As a group of community and cultural leaders works to find an answer to Charlotte's crumbling arts funding system, they're looking to individual donors, corporations and the government.
On Monday, the Cultural Life Task Force heard from city and county administrators, including the budget director of Mecklenburg County. His message: Don’t expect the county to give more.
The government's hand in arts funding is most evident on Tryon Street. In the last 35 years, some $240 million public dollars have gone into building, renovating and maintaining museums and theaters in Uptown Charlotte. About the same amount of private money has gone into those buildings, too.
The goal all along was an equal partnership between the public and private sectors.
"This worked!" says Arts and Science Council interim-president Robert Bush.
It worked to get the museums and theaters built, yes, but now most of the groups inside them are coming up short of funds to keep themselves operating. And the government's role on that front isn't even close to 50-50.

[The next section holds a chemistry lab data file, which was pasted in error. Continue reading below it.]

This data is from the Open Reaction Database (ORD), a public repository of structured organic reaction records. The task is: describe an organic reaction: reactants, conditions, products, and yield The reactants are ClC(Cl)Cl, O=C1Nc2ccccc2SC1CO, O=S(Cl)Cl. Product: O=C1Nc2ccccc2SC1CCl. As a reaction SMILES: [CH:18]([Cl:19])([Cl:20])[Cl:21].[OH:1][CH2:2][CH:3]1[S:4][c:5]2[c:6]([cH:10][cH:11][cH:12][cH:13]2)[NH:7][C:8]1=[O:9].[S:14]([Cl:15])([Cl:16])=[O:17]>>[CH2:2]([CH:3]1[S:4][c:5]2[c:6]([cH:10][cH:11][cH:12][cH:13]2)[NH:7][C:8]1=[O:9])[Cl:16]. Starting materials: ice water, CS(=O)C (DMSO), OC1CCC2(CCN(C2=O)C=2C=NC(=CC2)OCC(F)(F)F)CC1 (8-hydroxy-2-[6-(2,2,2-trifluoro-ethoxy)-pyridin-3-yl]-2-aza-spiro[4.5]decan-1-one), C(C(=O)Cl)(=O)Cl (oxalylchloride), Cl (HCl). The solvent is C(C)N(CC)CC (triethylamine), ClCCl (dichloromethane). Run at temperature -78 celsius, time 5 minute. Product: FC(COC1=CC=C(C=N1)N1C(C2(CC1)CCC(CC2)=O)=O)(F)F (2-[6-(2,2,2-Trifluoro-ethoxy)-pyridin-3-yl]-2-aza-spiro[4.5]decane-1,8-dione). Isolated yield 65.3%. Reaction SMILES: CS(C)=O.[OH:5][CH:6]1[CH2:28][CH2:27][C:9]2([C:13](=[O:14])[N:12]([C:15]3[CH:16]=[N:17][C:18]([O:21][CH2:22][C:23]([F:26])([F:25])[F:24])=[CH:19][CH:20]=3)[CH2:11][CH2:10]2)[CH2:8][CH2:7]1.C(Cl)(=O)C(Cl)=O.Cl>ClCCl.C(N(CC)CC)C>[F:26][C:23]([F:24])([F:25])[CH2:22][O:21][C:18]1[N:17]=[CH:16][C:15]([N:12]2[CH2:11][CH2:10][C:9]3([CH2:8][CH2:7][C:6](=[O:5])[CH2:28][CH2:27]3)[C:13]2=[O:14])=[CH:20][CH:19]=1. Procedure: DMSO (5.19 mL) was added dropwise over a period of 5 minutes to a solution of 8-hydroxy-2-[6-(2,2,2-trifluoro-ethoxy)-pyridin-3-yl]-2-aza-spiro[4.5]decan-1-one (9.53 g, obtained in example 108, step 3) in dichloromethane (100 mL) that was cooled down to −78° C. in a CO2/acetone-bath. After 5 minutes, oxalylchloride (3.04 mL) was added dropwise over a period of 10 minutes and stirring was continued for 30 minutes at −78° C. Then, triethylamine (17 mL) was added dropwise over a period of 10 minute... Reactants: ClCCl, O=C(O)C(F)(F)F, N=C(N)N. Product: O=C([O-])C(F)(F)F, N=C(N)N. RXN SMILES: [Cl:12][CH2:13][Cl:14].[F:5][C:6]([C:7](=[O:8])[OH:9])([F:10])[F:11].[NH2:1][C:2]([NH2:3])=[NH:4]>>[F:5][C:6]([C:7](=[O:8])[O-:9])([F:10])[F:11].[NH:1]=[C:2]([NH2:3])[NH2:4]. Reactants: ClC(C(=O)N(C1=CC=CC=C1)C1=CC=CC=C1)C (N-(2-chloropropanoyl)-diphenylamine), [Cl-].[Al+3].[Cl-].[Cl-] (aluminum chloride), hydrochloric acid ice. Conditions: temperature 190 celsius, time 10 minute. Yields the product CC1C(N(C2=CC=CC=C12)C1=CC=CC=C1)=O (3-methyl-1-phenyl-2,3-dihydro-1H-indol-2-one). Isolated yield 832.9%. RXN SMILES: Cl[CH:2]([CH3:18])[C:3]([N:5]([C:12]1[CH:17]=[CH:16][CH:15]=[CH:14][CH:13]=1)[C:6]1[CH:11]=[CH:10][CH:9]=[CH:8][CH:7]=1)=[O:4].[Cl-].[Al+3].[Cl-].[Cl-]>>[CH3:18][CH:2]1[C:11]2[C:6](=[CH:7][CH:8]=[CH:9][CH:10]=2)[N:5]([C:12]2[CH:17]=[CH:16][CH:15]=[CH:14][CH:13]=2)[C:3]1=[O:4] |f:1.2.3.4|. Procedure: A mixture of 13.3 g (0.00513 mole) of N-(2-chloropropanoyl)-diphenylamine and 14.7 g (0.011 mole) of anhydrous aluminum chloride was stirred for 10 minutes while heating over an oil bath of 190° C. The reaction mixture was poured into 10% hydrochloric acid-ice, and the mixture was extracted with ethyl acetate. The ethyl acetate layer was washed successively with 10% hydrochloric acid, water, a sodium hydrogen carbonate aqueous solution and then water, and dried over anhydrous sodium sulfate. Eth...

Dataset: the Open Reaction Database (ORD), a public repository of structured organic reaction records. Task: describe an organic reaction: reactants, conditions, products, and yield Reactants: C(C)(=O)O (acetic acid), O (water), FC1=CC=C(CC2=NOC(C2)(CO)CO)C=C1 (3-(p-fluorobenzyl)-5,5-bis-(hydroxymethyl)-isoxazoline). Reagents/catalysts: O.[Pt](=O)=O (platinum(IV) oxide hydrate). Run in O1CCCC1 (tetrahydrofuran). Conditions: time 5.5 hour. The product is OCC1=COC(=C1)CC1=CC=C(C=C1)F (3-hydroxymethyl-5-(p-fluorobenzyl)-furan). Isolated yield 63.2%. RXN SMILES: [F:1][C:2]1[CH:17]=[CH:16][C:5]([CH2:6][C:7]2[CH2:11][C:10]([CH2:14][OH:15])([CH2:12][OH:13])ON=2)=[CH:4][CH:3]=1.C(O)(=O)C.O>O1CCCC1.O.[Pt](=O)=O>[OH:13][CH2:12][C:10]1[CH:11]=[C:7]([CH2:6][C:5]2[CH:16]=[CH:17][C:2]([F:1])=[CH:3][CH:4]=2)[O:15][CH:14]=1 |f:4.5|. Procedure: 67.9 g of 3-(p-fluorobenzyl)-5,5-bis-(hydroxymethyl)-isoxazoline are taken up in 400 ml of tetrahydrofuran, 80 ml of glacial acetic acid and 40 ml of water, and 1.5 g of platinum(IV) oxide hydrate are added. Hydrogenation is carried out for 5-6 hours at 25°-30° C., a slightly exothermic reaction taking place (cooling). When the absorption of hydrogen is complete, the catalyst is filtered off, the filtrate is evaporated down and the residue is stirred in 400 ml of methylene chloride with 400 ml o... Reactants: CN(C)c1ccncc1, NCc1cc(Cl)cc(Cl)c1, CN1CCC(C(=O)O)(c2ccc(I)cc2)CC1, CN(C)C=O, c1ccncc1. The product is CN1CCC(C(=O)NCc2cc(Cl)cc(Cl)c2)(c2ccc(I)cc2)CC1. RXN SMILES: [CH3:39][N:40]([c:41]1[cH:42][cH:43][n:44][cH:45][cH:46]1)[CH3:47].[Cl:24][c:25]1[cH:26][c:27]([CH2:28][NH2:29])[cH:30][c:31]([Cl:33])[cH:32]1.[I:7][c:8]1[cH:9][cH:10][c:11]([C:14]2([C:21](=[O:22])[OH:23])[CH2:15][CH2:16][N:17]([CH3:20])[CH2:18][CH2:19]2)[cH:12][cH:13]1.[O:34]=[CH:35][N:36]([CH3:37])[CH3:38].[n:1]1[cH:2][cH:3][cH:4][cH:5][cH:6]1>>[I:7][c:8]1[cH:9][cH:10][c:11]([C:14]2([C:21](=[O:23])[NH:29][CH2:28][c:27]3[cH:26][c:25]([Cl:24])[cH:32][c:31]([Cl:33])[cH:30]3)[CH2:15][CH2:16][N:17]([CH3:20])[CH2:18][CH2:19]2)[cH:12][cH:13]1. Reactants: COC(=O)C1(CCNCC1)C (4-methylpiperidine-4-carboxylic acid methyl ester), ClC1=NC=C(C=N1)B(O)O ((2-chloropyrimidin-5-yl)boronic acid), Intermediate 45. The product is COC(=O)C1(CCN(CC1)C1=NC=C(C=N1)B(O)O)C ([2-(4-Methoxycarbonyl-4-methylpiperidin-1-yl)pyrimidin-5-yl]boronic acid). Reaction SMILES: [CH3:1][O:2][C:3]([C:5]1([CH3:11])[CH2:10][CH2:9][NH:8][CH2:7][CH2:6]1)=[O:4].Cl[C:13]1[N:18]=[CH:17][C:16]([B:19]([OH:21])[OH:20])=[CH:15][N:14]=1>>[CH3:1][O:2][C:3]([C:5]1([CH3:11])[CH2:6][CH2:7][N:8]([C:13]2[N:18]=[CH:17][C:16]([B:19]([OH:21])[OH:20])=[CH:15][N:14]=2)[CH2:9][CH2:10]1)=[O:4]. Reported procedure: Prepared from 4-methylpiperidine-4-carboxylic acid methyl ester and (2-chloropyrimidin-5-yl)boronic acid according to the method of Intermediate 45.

"Take out all of the facilities and the government is only about $5 million out of $125 million combined budgets of just the major (arts) institutions," says Bush.
The city continues to give about $3 million a year to cultural groups through the Arts and Science Council. Mecklenburg County gives far less. Budget manager Hyong Yi says the county's cultural contribution is primarily through the library and parks systems.
If you're an arts group looking for county money, you better have a really good pitch, says Yi.
"You're competing against mental health, health, poverty, drug rehabilitation, jails, children in schools. . . anybody that has to go up and compete against that, has a very difficult, difficult row to hoe," said Yi to the Cultural Life Task Force meeting Monday.
The task force's recommendations – which are several months away - seem likely to include a call for more public spending on cultural groups themselves, rather than just cultural buildings.
And the task force hasn't even gotten to the really tough discussion – whether raising taxes is part of the solution. That's still to come.